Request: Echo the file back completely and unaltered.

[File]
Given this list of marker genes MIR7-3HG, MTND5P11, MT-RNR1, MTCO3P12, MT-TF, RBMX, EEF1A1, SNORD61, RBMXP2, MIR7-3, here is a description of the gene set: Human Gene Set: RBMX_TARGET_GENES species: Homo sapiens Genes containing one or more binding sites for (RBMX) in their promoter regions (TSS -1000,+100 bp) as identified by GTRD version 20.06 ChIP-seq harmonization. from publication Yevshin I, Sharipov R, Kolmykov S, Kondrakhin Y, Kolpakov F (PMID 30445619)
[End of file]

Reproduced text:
Given this list of marker genes MIR7-3HG, MTND5P11, MT-RNR1, MTCO3P12, MT-TF, RBMX, EEF1A1, SNORD61, RBMXP2, MIR7-3, here is a description of the gene set: Human Gene Set: RBMX_TARGET_GENES species: Homo sapiens Genes containing one or more binding sites for (RBMX) in their promoter regions (TSS -1000,+100 bp) as identified by GTRD version 20.06 ChIP-seq harmonization. from publication Yevshin I, Sharipov R, Kolmykov S, Kondrakhin Y, Kolpakov F (PMID 30445619)